And yes, I also use the dog as a part of my sleeping setup so no outside sleeps for her :)Oct 2, 2011 at 1:56 pm #1785833
@thomdarrahLocale: Southern OregonOct 2, 2011 at 2:14 pm #1785839
Iditarod dogs sleep on a small bed of straw on snow.
if yours is sleeping inside i doubt you need much. maybe a sheet of tyvek to protect the floor. outside push a pile of leaves into a spot and they will be perfectly happy.
in the house my dogs are free to sleep where they want and half of the time they are plonked down on hardwood floor.
no reason to make the poor dog carry something they don't need.Oct 2, 2011 at 2:28 pm #1785841
– -K.T.- –Participant
I take a section of Ridgerest. I use it to sit on, but he does seem to appreciate some padding. He'll get on my pad if his is not inside. I do use him as a external heat source when sleeping. Luckily he is very still through the night.Oct 2, 2011 at 2:53 pm #1785845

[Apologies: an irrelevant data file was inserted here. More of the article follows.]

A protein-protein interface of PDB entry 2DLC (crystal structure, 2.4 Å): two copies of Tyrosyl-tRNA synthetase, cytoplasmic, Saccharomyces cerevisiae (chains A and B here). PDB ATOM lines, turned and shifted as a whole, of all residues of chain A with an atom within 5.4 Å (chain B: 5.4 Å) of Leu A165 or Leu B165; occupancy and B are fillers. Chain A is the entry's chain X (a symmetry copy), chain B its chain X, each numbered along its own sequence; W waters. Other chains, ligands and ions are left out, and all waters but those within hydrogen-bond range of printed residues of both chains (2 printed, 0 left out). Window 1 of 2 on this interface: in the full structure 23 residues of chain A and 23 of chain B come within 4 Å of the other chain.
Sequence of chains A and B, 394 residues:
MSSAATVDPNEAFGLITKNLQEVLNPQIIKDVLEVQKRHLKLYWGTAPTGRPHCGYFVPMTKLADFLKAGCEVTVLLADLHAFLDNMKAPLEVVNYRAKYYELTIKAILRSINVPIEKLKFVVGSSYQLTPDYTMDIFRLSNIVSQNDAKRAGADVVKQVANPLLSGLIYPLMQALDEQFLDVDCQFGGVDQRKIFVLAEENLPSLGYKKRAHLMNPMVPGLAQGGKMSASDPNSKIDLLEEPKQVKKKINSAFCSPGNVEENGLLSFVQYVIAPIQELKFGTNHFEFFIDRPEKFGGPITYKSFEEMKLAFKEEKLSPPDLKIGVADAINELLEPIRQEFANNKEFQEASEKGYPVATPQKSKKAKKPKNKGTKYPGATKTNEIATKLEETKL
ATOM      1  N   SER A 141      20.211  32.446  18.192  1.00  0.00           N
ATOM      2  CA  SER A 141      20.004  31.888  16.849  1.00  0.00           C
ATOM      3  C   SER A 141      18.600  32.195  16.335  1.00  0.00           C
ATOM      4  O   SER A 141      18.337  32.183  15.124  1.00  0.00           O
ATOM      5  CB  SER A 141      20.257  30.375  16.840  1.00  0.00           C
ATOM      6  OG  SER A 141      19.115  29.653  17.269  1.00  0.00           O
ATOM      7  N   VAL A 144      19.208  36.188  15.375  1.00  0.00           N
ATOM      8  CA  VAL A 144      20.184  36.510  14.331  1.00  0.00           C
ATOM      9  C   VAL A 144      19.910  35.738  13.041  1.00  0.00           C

Depends a lot on the dog. Some dogs don't really need much.
I've got great danes, and they really really like to have some cushion, since they've got big joints, and 150lbs of weight to support. I imagine they're about as comfortable without a pad as we are. Also my male gets really cold, and likes to be fully covered up during the winter.
I strap a rolled up ~30" long section of walmart blue ccf foam ($6 a roll?) to the top of his dog pack, or to my pack, and it works great for him. I butt it to the side of my pad, and he'll either share my quilt, or I bring a small one that I made for him, which is a flat square panel with a draw cord that runs down all sides, so I can kind of cinch it up for him. It works ok, but I think I'm going to build him one that's secured around 3 sides of the pad, with one end open, which I think will work better.